by DAVID AXE
For nearly two decades starting in 1944, future Texas A&M prof Norman Borlaug helped Mexican farmers use improved wheat strains to boost food production. His “green-revolution” techniques were eventually adopted across the world. “More than any other single person of his age, he has helped to provide bread for a hungry world,” Nobel Peace Prize chairman Aase Lionaes said when he awarded Borlaug the prize in 1970.
“We still have a large number of miserable, hungry people and this contributes to world instability,” Borlaug said in 2006. “Human misery is explosive, and you better not forget that.”
No joke. Fighting over scarce land and pastures in Central Africa underpins overlapping conflicts that have killed hundreds of thousands of people in the past decade and displaced millions. More than anything, Central Africa needs to grow more food on less land. That would ease tensions and create space for political reconciliation.
The U.N. knows this. In Gore, in southern Chad, the High Commissioned for Refugees provides agricultural advice to local farmers, both natives and refugees, in a bid to boost food production. “The toughest thing for farmers’ self-sufficiency is access to land,” UNHCR’s Boubacar Amadou told me last year in Chad. “Really, each family needs 2.5 hectares. Right now the average in Gore is just 1.3 hectares. So we have tried to introduce better production systems.”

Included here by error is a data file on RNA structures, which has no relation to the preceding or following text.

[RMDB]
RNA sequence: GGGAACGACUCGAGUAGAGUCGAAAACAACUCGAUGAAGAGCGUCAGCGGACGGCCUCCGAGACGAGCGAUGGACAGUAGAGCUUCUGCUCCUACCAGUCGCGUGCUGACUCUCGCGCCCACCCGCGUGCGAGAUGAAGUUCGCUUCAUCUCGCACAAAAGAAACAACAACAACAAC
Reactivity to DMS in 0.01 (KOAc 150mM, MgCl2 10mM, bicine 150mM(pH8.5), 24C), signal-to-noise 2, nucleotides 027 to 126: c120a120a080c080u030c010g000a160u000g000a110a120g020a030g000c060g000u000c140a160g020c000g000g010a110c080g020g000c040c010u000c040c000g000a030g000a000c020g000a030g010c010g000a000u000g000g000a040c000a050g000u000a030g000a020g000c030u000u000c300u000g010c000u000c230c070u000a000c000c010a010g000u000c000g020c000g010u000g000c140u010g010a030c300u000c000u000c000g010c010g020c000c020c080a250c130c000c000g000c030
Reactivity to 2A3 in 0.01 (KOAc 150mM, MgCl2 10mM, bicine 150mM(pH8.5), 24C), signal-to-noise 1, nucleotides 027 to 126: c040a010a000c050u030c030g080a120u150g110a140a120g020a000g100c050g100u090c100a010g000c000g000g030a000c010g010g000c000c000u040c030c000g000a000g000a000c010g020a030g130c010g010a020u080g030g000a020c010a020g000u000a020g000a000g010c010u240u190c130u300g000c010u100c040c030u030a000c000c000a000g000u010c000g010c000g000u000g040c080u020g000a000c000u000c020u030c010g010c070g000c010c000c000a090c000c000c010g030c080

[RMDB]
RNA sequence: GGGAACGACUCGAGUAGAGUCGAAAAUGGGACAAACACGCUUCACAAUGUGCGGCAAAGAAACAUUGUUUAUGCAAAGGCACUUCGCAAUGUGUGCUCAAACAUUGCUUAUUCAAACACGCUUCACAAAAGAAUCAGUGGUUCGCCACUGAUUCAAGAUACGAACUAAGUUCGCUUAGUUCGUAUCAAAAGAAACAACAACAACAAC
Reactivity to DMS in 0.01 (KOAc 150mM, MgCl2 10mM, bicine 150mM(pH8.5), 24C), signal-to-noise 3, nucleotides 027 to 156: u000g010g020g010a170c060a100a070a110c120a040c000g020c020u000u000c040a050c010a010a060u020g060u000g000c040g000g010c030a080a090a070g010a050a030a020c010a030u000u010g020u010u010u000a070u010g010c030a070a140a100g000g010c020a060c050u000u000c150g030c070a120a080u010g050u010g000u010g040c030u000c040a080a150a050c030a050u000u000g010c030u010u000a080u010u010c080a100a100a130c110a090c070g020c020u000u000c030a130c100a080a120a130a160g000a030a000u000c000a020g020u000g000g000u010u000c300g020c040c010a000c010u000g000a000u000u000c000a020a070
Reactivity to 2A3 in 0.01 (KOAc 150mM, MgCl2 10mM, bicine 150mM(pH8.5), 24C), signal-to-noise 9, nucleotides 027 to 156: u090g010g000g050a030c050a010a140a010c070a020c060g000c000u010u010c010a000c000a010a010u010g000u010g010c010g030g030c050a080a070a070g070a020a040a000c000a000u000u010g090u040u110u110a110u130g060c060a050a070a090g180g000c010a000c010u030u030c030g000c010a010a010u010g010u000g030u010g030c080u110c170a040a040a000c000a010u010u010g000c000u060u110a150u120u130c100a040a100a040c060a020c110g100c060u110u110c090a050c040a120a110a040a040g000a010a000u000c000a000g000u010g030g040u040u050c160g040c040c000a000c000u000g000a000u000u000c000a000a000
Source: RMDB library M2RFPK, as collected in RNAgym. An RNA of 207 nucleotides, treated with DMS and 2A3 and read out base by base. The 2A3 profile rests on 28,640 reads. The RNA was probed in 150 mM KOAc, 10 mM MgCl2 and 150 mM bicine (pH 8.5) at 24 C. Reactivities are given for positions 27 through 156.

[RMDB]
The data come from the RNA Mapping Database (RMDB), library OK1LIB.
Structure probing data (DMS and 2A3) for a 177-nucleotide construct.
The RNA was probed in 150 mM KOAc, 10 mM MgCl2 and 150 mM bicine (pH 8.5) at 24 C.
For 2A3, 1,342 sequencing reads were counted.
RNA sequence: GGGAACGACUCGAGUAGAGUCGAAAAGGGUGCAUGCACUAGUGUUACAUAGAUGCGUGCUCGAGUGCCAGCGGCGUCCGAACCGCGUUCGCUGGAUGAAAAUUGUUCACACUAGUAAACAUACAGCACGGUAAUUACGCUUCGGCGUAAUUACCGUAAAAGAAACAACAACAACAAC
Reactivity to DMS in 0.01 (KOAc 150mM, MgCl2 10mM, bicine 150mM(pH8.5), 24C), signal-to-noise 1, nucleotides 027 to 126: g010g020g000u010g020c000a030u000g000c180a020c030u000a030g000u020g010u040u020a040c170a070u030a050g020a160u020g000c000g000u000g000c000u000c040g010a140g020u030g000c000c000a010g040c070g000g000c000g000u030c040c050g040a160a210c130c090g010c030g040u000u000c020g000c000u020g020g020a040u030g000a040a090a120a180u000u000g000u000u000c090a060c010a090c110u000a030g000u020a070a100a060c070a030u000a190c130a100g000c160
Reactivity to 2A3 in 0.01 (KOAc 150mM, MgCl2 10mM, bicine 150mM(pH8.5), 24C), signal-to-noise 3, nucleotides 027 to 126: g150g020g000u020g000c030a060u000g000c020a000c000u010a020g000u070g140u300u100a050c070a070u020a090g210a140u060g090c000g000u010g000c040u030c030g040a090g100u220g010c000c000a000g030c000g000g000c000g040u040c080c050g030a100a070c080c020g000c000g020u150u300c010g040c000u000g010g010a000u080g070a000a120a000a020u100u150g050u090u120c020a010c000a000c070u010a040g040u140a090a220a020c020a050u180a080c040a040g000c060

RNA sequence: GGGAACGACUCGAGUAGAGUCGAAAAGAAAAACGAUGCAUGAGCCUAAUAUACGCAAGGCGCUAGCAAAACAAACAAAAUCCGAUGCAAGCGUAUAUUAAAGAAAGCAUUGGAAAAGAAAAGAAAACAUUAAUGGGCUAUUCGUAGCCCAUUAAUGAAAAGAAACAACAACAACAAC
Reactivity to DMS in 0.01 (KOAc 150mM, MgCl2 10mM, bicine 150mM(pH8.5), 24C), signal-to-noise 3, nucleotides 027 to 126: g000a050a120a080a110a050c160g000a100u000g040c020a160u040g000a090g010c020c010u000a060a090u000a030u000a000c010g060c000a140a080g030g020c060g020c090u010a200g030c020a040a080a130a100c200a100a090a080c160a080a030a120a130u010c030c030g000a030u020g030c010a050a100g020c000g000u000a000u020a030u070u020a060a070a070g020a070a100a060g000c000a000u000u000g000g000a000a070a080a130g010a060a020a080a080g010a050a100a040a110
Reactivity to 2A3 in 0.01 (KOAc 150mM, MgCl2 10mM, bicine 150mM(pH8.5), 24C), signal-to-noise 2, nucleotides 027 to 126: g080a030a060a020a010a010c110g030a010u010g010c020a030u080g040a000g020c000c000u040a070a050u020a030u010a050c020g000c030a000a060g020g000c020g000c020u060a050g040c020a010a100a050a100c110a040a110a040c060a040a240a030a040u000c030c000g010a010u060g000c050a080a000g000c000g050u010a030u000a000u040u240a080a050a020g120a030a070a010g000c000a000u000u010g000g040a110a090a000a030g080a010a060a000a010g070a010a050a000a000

For instance, we’re trying to introduce the farmers to “rest crops,” to take better advantage of the land. Many refugees grow rice, but it requires lots of fertilizer and depletes the land, so you need rest crops between rice harvests that can restore the land. Also, we’ve introduced “kitchen gardens” for growing small batches of vegetables. The refugees love these.
If you ask me, it’s not just about the quantity of land. It’s about the methods of production. You can get more out of land if you use good processes. With the right methods, you can be self-sufficient.
Borlaug’s and Amadou’s efforts haven’t created peace in Central Africa — at least not yet. But things would be twice as bad without them.
(Photo: David Axe)
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